When he was little there was crying and anxiety type behaviors like hiding behind me the morning of school waiting for the bus. Now that he is older there is talk of not wanting to go to school, being nervous, and acting out with silly behaviors, outrageous and below age level.  Way below. He seems to settle back into twelve year old status though when he gets it out of his system, but the anxiety response starts things off. It is easier now that we can talk things through and I can reason with him reminding him how he tackled last year’s stress and came out a winner. He believes me, but the nerves are there. Still, we are making progress.

We saw Michael’s Educator today and she had lots of great things to say about Michael’s progress. As usual, she also gave us tools to use as a family and for Michael to use. We talked about the ups and downs of summer, and it was great to see Michael doing most of the talking to her. He is learning how to express himself more and more, and I am taking a backseat. I hear how he is starting to understand himself, and the next step will be learning how to advocate for himself not using his challenges as an excuse, but as a way that he views life differently and needs to understand how others see things differently too. I was proud of him as I have been a lot lately, the young man he is becoming, the child struggling to learn new ways of coping, and the human being that wants to be understood, be loved and understand what is happening around him.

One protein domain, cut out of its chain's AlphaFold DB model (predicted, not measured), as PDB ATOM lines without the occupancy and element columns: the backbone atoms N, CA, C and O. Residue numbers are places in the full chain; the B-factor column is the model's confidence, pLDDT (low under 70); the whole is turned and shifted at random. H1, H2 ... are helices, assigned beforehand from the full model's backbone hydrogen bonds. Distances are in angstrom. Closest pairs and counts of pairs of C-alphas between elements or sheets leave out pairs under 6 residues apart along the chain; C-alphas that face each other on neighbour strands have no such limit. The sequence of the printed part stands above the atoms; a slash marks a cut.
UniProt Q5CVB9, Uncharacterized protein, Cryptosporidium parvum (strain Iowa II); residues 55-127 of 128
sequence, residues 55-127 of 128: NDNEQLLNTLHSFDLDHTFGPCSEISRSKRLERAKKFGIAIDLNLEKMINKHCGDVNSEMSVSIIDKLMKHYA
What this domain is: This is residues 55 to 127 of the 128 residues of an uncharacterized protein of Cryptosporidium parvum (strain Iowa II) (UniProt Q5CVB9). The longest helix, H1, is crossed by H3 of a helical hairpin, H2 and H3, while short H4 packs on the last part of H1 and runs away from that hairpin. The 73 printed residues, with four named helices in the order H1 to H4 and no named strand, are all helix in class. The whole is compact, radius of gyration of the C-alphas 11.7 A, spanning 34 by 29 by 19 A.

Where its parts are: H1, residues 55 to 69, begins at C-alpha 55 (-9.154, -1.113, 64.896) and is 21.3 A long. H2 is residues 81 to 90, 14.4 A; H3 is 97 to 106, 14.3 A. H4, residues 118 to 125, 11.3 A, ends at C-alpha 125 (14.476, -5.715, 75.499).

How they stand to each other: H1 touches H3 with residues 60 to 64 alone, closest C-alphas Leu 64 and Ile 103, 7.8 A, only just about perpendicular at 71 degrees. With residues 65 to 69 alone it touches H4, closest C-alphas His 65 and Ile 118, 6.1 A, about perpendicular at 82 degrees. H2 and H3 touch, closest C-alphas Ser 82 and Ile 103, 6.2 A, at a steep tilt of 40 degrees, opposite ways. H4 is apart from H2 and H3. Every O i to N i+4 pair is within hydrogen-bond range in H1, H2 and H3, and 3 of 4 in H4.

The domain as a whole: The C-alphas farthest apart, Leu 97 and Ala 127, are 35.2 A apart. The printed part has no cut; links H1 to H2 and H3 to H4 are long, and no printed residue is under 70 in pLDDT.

Advice I can give to all parents with exceptional kids starting back at school is this; Love them. Listen to them. Prepare for changes in advance. Be ready for last minute meltdowns which may look like silliness, aggression or unpredictable behavior. These are all signs of a child struggling to put together change and what that means. It is up to us, the adults, the caregivers, to offer calm, predictable advice, not overwhelm them, and make sure they are ready to face things one step at a time.  They and you will survive. 😉 Until next time.






Celebrating Progress While Working On Obstacles-How To Help Your Exceptional Child Have A Growth Mindset